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Using Power-of-a-Point Theorem in Geometric Proofs

  1. Jul 7, 2011 #1
    1. The problem statement, all variables and given/known data

    Point A is on a circle whose center is O, AB is a tangent to the circle, AB = 6, D is inside of the circle, OD = 2, DB intersects the circle at C, and BC = DC = 3. Find the radius of the circle.

    2. Relevant equations

    Power of a point theorem (several cases found online, a few here: http://www.cut-the-knot.org/pythagoras/PPower.shtml )

    3. The attempt at a solution

    I've drawn the figure, and I recognize that in drawing D, it'd have to lay on the edge of a(n) (imaginary) circle about B with a radius of 6, and that based on that, D could only have 2 possible positions inside the original circle. I've also found that the power of point B w.r.t. the original circle is 36, but I don't know how to proceed to find r (either AO or CO, as far as I can tell).
     
  2. jcsd
  3. Jul 8, 2011 #2
    TheJorge551, this is a cool problem. I had not seen the Power of a Point theorem before, it’s amazing.
    I might be able to help.
    So far what you’ve done looks right to me. What I think you should do next is continue the line BD until it intersects the the circle at the far side. I called that point of intersection E. Now you have the line BE that passes through points C and D. You can find the length of the segment DE(with help from Power of the Point theorem). Once you have DE, consider how you might use the Power of a Point theorem yet again.
    Hope this helps.
     
  4. Jul 9, 2011 #3
    Thanks for your hint! I did what you suggested, and stated that 36 = BC x BE, And knowing that BC = 2, BE must be 12. Because BD = 6, BE = 6 as well...then I said that there is a diameter through OD intersecting the circle at points F and G (which are both irrelevant, directly, because I can just use "r"), and from the P.o.P. theorem, CD x DE = (r-DO) x (r). Because DO = 2, I solved the quadratic and found r to equal 1 + sqrt(19). Is this the solution you found?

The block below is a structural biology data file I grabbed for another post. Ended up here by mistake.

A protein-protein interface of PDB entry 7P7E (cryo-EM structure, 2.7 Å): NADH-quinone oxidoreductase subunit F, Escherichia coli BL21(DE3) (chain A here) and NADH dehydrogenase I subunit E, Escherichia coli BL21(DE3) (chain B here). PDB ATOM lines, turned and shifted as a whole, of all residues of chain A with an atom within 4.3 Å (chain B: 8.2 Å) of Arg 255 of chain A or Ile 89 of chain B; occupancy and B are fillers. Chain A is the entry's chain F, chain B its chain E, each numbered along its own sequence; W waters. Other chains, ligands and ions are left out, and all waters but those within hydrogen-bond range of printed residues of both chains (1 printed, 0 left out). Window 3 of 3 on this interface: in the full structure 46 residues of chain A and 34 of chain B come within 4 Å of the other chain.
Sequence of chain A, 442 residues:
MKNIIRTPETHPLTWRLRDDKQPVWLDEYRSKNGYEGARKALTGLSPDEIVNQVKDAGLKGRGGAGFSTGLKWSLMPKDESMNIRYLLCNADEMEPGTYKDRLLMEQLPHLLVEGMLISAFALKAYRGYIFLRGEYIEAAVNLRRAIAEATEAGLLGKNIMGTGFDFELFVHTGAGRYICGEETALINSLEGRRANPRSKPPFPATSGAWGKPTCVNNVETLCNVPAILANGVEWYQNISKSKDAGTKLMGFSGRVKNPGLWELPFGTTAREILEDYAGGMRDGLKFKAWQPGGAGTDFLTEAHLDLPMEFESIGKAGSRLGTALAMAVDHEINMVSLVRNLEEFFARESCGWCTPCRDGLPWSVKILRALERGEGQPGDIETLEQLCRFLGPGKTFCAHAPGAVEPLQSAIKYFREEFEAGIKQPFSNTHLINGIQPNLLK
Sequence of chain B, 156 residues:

5. Jul 9, 2011 #4
    We almost agree at this point.
    First, you might have a typo here: "And knowing that BC = 2, BE must be 12. Because BD = 6, BE = 6 as well...". For the second BE, I think you mean DE, is that right?

    And at the last, "CD x DE = (r-DO) x (r)", I think instead of r as the last term you should have (r+DO). The focal point to apply the Power of the Point theorem is D and so the line segment FG is broken at D into a segment of length r+DO and the other of r-DO. Would you agree?
     
  6. Jul 9, 2011 #5
    You're correct for the first part; it was a typo. For the second part, you're right -- I made a mistake as to what my point of focus was, so it should be CD x DE = (r-DO) x (r+DO), simplifying to 18 = r^2 - 4, and thus r = sqrt(22). Did I make any other silly errors, or does this match what you have?
     
  7. Jul 9, 2011 #6
    That's the answer I got.
     
  8. Jul 9, 2011 #7
    Fantastic, thanks for your help, bacon. :D

    I've got another problem, which I think I've solved, but the proof seems so utterly simple that I'm skeptical of whether or not I've overlooked some big assumption that I might have made. Could someone tell me if my proof is sufficient (if we take the Power-of-a-point theorem, from earlier, to be true)?

    "Two circles intersect at distinct points P and Q, and K is on PQ. A line through K forms chord AKB in one circle, and chord CKD in the other. Prove that AK x KB = CK x KD."

    I simply stated that by the P.o.P. theorem, PK x KQ = AK x KB, and PK x KQ = CK x KD, and hence AK x KB = CK x KD. Is my "proof" oversimplified? It's certainly not rigorous, but I'm certainly not going to reprove the fundamental theorem over and over again, in each one in the problem set. :P

    I've got another problem that I'm trying to plow through, but I'll post it later if I can't see the solution.
     
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